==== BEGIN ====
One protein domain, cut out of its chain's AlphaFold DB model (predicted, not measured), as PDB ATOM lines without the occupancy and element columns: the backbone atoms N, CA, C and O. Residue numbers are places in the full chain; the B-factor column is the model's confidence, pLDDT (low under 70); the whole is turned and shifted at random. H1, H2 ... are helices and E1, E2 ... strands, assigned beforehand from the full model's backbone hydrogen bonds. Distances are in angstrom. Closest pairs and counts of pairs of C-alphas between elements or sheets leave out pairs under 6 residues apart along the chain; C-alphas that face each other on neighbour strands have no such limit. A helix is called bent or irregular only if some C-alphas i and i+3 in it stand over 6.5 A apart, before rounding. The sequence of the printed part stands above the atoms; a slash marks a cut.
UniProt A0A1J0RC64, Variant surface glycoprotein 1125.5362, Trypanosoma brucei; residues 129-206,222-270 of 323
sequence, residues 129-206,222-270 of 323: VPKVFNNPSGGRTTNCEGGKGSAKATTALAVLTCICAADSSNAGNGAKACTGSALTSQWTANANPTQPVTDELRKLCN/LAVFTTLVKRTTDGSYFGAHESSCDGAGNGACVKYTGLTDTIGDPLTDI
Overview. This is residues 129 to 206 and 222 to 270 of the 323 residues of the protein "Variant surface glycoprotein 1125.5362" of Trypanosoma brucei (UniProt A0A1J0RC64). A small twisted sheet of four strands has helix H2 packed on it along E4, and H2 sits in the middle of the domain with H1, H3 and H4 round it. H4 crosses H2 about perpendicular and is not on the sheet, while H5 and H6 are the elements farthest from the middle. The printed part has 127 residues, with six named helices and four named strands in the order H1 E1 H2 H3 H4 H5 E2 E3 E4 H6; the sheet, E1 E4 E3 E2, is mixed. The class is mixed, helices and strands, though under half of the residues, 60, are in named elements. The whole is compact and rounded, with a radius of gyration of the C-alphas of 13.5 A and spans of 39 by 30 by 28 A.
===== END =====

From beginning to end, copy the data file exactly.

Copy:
One protein domain, cut out of its chain's AlphaFold DB model (predicted, not measured), as PDB ATOM lines without the occupancy and element columns: the backbone atoms N, CA, C and O. Residue numbers are places in the full chain; the B-factor column is the model's confidence, pLDDT (low under 70); the whole is turned and shifted at random. H1, H2 ... are helices and E1, E2 ... strands, assigned beforehand from the full model's backbone hydrogen bonds. Distances are in angstrom. Closest pairs and counts of pairs of C-alphas between elements or sheets leave out pairs under 6 residues apart along the chain; C-alphas that face each other on neighbour strands have no such limit. A helix is called bent or irregular only if some C-alphas i and i+3 in it stand over 6.5 A apart, before rounding. The sequence of the printed part stands above the atoms; a slash marks a cut.
UniProt A0A1J0RC64, Variant surface glycoprotein 1125.5362, Trypanosoma brucei; residues 129-206,222-270 of 323
sequence, residues 129-206,222-270 of 323: VPKVFNNPSGGRTTNCEGGKGSAKATTALAVLTCICAADSSNAGNGAKACTGSALTSQWTANANPTQPVTDELRKLCN/LAVFTTLVKRTTDGSYFGAHESSCDGAGNGACVKYTGLTDTIGDPLTDI
Overview. This is residues 129 to 206 and 222 to 270 of the 323 residues of the protein "Variant surface glycoprotein 1125.5362" of Trypanosoma brucei (UniProt A0A1J0RC64). A small twisted sheet of four strands has helix H2 packed on it along E4, and H2 sits in the middle of the domain with H1, H3 and H4 round it. H4 crosses H2 about perpendicular and is not on the sheet, while H5 and H6 are the elements farthest from the middle. The printed part has 127 residues, with six named helices and four named strands in the order H1 E1 H2 H3 H4 H5 E2 E3 E4 H6; the sheet, E1 E4 E3 E2, is mixed. The class is mixed, helices and strands, though under half of the residues, 60, are in named elements. The whole is compact and rounded, with a radius of gyration of the C-alphas of 13.5 A and spans of 39 by 30 by 28 A.